Showing posts with label High-Voltage. Show all posts
Showing posts with label High-Voltage. Show all posts

Wednesday, August 03, 2016

Winding Insulation Resistance Measurement

I am working in power plant. we have a problem on one of gas generator. the problem is that low winding insulation resistance of generator rotor. it read 800 k ohm where the other generator read greater than 10 M ohm. at full speed, there is no Kv measurement. same time no standing alarm from excitation system. all equipment are indicated okay.

My question is that is the relation between low isolation resistance of generator rotor and Kv measurement?

Mail from - IB SA Arabia

There is no relation between insulation resistance and any other parameter of you system. Insulation Resistance depends on age, physical damage on windings, humidity, contamination, wear and tear.
Let me know where you are doing the KV measurement. If you are measuring leakage voltage due to insulation breakdown, you have to fix it. The relationship of parameters does not matter. Small leakages can be tackled with grounding, don't compromise on safety and quality.

Dana Tekno Crossmeg Insulation Tester

Dana Tekno Crossmeg Insulation Tester

It is possible you may be touching one of the probes when you measure insulation, that may be the 800K, Even if one finger touches the probe, the circuit is closed via earth and a low 1M measurement can be seen.

The rotor the chassis all need to be grounded, and insulation resistance has to be measured after all power connections or electrical connections are removed. The electrical terminations unit should float for proper measurement, especially when you have doubts. Tell me about your progress.


I did not get a reply later, but i may not have understood the question well. The question also lacks details. In HV breakdown measurements KV is applied, but it has to be done after disconnecting all points. Beyond a limit, HV testing becomes destructive. Leakage Monitoring and Earth Leakage Breakers can be used. Motor/Generator Protection Units too. Even an imbalance in the current or Three phase problems.

It is best to use a Insulation Tester to apply little above Normal Voltage and see leakage, if this is a routine quality check. Better still, have a current sensor on the earth line and use a data logger to keep a tab on the leakage levels, temperature and voltage of all motors and generators. Even sound/vibration sensors will be an advantage. Before these electrical equipment fail many symptoms can be caught by data logging and limit windows. An electronic instrument or Trip Circuit will operate or alert after a fault occurs. Data logging and analysis will warn of a possible Motor or Generator performance degradation. Symptoms Indicate problems, prevention better than cure. Data Recording, Graphs and preemptive measures better than Breakdown Repairs in the Night. Drop in efficiency is an indicator for maintenace, This also prevents mishaps and power wastage.

It is true some insulation faults will show up on vibration and high humidity levels. These have to be simulated. In operation testing has to be done with sensors and recorders for leakage current etc. not insulation resistance.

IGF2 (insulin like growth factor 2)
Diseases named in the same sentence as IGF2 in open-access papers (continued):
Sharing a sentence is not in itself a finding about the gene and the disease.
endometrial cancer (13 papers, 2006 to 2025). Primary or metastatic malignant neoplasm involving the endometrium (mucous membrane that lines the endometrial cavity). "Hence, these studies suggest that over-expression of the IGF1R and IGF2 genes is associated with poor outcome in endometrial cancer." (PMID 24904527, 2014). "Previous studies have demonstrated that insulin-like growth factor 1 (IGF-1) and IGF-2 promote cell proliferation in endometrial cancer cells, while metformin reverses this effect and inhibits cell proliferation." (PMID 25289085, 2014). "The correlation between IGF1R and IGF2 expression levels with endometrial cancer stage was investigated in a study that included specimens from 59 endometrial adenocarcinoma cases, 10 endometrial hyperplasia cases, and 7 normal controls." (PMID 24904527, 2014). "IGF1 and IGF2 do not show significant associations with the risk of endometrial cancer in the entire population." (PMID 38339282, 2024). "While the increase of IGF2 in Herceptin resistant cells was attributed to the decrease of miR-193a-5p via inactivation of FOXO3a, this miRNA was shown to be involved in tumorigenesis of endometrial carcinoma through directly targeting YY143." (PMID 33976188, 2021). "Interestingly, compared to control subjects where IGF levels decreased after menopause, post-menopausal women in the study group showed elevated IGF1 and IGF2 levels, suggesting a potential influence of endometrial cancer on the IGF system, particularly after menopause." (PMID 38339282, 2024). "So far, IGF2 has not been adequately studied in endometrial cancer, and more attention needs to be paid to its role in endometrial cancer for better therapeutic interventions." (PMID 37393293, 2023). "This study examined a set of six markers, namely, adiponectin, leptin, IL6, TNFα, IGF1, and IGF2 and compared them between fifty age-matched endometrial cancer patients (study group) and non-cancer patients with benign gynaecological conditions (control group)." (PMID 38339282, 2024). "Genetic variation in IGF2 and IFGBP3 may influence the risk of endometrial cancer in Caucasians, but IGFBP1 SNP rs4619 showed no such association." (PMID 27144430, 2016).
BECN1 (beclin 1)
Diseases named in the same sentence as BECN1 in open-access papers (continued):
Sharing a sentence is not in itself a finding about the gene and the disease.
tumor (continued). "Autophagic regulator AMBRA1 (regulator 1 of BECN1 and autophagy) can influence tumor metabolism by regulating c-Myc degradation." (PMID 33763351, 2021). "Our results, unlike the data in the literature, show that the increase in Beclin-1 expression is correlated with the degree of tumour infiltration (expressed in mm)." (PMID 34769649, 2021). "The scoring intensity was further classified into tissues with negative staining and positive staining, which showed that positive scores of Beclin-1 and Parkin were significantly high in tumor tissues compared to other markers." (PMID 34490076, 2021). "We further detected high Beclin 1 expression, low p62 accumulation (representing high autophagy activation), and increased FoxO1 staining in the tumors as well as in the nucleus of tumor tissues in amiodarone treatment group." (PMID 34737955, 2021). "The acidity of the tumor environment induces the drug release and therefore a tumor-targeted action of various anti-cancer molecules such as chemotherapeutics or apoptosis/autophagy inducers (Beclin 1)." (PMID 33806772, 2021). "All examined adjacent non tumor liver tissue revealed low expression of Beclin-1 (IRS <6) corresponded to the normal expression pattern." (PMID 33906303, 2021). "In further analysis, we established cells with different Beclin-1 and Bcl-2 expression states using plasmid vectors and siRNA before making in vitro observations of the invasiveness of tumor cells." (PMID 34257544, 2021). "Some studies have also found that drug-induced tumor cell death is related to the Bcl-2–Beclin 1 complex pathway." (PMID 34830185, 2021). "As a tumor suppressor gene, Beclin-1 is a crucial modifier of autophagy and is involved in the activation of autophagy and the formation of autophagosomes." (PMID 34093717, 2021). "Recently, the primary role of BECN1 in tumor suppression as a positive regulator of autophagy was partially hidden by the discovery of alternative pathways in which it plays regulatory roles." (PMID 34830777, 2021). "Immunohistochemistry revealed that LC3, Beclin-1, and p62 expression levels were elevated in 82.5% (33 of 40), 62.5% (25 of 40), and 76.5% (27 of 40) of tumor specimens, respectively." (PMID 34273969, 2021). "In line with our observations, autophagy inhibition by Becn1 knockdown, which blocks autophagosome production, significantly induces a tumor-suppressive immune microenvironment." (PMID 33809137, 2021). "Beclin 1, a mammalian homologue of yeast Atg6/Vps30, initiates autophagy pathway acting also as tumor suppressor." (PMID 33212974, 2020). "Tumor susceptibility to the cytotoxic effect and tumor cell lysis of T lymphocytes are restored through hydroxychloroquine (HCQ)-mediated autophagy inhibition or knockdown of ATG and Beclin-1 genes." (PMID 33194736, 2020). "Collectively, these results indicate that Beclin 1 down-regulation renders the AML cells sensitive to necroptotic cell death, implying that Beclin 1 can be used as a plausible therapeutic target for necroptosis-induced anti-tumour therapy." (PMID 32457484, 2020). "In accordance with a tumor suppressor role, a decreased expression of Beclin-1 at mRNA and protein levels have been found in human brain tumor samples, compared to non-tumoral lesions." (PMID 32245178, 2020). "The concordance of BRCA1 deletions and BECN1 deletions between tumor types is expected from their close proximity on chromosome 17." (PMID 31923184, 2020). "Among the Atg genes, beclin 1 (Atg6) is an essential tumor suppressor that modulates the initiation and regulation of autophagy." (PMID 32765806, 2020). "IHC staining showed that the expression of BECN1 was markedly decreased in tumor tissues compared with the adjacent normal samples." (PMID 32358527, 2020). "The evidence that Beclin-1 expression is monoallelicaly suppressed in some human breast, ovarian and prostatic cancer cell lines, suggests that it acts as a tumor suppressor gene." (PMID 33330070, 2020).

Learn more about Insulation testing
- delabs

Saturday, June 11, 2016

SSR Open Circuit Leakage Voltage

hi been trying to use a dc ssr relay to switch 24 volt supply on and off for a unit i use that needs to see 0v or 24v but when the switch voltage is applied there is still 18v showing on the load side not zero ..does the ssr have to have a load on it to fully switch off and on from 0v to 24v ?

Mail from PST in UK

You are right you need a bleeder resistor of 10k or 100k to ensure the collector leakage current of SSR is bypassed to make you see a '0' when the SSR is off. If the SSR is working well, and no input or '0' control input then SSR output is high impedance and only a collector or diode leakage will hold the SSR output at the Full Voltage but it cannot drive any current. Hence a bleeder across output will show you a '0'. Use it if the bleeder does not cause any problems.

Solid State Relays or SSR

If you were driving a 5A Solenoid, then you would not see this problem. If you are driving a Solid State Load, such effects are natural. It is because the Solid State Load like a Electronic Circuit will draw current only on demand.

These instruction is for a Normally Open Output, NO. A Normally Closed NC is vice versa. And also some Special SSRs may have sensitive inputs, So a low impedance '0v' at input has to be ensured.

The Bleeder should bypass the leakage current, so one end of bleeder goes to SSR output and other end of bleeder goes to the ground or 0V point of your circuit which is controlled by SSR.


They are called SSR as there are made of semiconductors and have no moving parts to wear out. They do generate heat depending on load and switching. Thyristors are used in most as they are rugged, mosfets and IGBT may also be used for various applications.

Solid State Relays or SSR

 In this section you will find SSR designs and PCB layouts which you can study. These were made and sold  by me years ago. So the PCB layouts have gone thru some revisions and they worked quite well.

Wednesday, April 13, 2016

Technology Resource - Silicon Sam

Technology Resource - Silicon Sam

Sci.Electronics.Repair Frequently Asked Question(s) (or S.E.R FAQ for short) Home Page. This site features Samuel M. Goldwasser's latest and greatest "Notes on the Troubleshooting and Repair of..." series of comprehensive repair guides for consumer electronics equipment and other household devices. There is also a great deal of other information of interest to the electronics hobbyist, experimenter, technician, engineer, and possibly even the dentist and poet. Included are the now quite comprehensive and massive "Sam's Laser FAQ".
    Sam's Laser FAQ has a great deal of information on a variety of laser and optics related topics including a comprehensive treatment of diode, helium-neon, argon/krypton ion, and CO2 lasers as well as amateur laser construction including numerous examples of truly home-built lasers. Much of this is not available anywhere else either on-line or in print!